The defensive situation in Nashville isn’t too shabby either. It all starts at the back with solid goaltender Tomas Vokoun. Backed up by Red Deer’s Chris Mason, Vokoun is the epitome of the calm starting goaltender. He’s a fierce competitor in every sense of the word, battling pesky blood clot issues to maintain a solid starting position on the Predators. Vokoun can be rattled slightly from a bad goal, but he typically maintains his composure and will be a serious threat deep into the playoffs.

In front of Vokoun, the Predator defensive core is solid and swift. Led by the dazzling Kimmo Timonen, the Preds are capable of standing up opposing forwards or popping in some serious firepower from the blue line. Newly acquired Vitaly Vishnevski is a solid defender that hits like a ton of bricks and Shea Weber is a rookie sensation. Ryan Suter, Marek Zidlicky and Dan Hamhuis round out one of the most impressive defensive groups in the league.

All in all, Nashville looks to be incredibly dangerous heading into the playoffs. They have the tenacity and the firepower to make an impact this year and they are certainly one of the teams to watch in the Western Conference.

The Buffalo Sabres: Making Moves for Lord Stanley’s Cup

With the playoffs approaching and the trade deadline over, it’s time to take a look at a team-by-team and conference-by-conference breakdown of the Stanley Cup hopefuls. Starting with the Buffalo Sabres in the Eastern Conference, we’ll be taking a look at each team and how they’ve progressed through the season up until this point.

The busy trade deadline saw the Buffalo Sabres make a few moves. Martin Biron, the Sabres backup goaltender, headed off to Philly. Ty Conklin, from the Columbus Blue Jackets, came to the Sabres to fill the backup role and take some of the pressure off of the Sabres fiscal resources. Also, Dainius Zubrus from the Washington Capitals made his way to Buffalo.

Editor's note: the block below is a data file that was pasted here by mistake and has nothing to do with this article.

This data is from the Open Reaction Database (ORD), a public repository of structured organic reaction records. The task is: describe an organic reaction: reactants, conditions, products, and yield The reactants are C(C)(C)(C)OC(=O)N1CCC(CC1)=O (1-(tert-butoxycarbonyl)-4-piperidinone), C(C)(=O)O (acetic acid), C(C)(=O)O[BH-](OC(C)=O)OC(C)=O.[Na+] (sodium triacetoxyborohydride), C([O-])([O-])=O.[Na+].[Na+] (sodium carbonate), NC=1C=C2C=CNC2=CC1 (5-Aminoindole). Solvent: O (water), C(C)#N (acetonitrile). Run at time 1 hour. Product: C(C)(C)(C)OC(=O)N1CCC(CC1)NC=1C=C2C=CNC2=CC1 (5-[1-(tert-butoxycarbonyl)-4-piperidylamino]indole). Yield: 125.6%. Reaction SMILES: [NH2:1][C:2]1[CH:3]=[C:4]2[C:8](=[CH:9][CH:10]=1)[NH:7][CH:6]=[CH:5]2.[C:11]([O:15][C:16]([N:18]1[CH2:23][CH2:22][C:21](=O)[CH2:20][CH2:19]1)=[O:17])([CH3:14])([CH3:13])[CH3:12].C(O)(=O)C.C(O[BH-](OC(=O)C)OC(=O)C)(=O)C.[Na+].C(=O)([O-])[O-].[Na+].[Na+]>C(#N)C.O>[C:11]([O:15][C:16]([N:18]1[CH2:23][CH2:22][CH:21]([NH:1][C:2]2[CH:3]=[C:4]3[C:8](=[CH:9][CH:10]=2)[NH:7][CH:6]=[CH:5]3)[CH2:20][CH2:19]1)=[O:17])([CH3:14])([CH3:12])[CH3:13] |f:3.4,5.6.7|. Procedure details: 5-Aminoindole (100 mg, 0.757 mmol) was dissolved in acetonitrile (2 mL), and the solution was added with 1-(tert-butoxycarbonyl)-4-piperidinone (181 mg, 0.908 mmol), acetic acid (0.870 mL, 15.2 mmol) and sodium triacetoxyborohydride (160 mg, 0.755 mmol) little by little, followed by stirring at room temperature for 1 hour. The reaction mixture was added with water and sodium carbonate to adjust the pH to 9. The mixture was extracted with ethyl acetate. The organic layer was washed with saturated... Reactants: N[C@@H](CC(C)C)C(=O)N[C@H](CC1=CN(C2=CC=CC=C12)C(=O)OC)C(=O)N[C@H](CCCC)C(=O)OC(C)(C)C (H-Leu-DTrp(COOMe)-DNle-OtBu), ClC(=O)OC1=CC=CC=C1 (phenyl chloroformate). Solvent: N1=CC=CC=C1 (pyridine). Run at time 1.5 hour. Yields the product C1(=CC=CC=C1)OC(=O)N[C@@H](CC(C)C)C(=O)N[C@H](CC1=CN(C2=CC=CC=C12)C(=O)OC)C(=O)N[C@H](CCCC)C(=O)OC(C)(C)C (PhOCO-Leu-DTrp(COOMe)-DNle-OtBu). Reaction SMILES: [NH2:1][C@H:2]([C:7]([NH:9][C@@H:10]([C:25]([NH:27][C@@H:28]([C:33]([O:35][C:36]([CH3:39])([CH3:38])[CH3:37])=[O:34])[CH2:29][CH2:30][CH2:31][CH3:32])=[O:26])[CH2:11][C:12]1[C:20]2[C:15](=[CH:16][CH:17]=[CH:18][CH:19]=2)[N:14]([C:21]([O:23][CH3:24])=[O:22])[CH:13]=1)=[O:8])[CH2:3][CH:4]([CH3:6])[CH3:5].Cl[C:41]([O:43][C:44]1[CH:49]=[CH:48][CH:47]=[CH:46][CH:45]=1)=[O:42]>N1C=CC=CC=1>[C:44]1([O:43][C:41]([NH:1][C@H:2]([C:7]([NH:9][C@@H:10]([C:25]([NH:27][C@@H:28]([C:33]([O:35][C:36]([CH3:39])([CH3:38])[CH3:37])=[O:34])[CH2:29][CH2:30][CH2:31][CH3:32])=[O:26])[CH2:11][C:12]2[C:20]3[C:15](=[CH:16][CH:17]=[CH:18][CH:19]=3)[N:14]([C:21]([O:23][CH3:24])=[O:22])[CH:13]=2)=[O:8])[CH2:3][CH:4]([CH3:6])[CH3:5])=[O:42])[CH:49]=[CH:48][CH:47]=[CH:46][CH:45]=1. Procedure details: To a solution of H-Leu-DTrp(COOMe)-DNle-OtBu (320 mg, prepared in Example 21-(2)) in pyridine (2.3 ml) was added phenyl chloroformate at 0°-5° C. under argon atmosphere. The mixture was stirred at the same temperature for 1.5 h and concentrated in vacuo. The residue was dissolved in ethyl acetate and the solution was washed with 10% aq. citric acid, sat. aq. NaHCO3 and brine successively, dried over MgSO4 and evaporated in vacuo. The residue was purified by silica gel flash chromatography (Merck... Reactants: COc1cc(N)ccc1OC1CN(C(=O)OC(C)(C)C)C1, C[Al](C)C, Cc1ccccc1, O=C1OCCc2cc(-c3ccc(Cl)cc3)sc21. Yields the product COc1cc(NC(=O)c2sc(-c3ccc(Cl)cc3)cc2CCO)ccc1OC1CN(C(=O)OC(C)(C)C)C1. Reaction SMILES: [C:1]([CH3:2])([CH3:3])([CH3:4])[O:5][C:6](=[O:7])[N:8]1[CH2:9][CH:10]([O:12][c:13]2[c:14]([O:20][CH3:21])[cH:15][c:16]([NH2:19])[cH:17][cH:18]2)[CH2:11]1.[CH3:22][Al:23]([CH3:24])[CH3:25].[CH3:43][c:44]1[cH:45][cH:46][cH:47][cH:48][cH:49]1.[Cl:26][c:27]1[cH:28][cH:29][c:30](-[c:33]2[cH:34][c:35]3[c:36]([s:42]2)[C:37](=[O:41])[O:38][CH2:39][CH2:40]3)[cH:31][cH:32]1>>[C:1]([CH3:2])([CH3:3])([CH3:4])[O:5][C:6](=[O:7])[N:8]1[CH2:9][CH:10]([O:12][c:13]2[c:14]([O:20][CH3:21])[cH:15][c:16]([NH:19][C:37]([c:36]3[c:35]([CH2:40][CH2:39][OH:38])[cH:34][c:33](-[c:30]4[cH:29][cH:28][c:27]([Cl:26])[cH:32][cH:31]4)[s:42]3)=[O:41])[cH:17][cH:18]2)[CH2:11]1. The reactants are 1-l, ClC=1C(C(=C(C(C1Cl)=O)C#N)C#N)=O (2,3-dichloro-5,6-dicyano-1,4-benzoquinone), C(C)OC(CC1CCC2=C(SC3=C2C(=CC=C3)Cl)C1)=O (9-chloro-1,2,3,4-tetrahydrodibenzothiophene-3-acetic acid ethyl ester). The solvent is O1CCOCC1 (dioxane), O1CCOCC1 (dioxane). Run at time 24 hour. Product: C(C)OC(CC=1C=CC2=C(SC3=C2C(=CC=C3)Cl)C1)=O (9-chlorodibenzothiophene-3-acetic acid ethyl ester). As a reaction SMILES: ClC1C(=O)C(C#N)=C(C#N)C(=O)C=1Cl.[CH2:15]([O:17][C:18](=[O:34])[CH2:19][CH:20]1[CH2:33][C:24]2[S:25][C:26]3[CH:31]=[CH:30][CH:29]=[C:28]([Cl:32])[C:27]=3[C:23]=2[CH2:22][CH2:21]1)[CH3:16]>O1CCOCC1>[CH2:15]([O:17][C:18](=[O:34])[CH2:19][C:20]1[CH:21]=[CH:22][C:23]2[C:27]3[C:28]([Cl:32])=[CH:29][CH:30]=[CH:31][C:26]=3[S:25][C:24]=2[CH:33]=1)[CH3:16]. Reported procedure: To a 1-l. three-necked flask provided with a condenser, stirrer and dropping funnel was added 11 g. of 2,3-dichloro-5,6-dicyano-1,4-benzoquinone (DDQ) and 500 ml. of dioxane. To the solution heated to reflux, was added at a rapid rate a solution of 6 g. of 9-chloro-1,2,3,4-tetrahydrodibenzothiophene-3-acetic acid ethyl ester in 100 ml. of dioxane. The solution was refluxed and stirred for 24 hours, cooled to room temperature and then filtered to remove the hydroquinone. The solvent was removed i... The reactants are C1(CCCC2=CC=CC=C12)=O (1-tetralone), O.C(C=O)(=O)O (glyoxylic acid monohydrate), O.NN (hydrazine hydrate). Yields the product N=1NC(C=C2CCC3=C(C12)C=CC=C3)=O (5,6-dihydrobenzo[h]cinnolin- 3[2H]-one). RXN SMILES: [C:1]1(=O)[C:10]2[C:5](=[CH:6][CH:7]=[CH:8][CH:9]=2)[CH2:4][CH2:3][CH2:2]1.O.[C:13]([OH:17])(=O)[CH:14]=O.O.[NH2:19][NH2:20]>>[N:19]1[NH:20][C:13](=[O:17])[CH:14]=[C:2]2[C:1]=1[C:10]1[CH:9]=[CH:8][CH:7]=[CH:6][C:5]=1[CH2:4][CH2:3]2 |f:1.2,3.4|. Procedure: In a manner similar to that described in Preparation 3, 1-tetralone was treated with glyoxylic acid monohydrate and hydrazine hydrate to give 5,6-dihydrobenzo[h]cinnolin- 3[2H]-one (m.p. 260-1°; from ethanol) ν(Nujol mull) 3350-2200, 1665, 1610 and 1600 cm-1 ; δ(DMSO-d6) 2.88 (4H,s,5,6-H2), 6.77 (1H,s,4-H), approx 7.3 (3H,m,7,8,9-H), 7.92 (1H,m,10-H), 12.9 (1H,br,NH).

In Conklin, the Sabres get a backup that is on a significantly lower level than Biron. Buffalo hopes, however, that they’ll be able to ride starter Ryan Miller all the way through the remainder of the year. The worst case scenario at this point for the Sabres would be a Miller injury, as relying on Conklin deep into the playoffs would nearly spell a death sentence for Buffalo.

Dainius Zubrus is the really interesting pick-up, though. In Zubrus, the Sabres get a versatile size player with good play-making abilities. He can play any forward position, too. The big Lithuanian brings experience to Buffalo and will likely fit quite nicely on either of the top two lines. With Drury out, look for the Sabres to use Zubrus in key roles on both the power play and the penalty kill. He’s coming off of a Washington squad where he was able to play with one of the most talented players in the league in Alexander Ovechkin, so the Sabres are hoping that some of that talent comes their way.

With these acquisitions, the Sabres look to make serious impact in this year’s playoffs. Boasting an incredible record of 42-16-5, Buffalo is three points up on New Jersey for the lead in the Eastern Conference. They also lead the league in goals scored.

The Sabres are extremely deep at center, even without Drury, and may still be able to use Zubrus on one of the wings. With Briere, Connolly, Hecht, Roy and Paul Gaustad all available and healthy, the Sabres boast one of the fastest center cores in the league. With speedy talent circling on the wings in players such as Afinogenov and Vanek, it shouldn’t surprise anyone that the Sabres lead the league in goals. If Drury comes back soon enough, Buffalo will give opposing teams even more to worry about up front.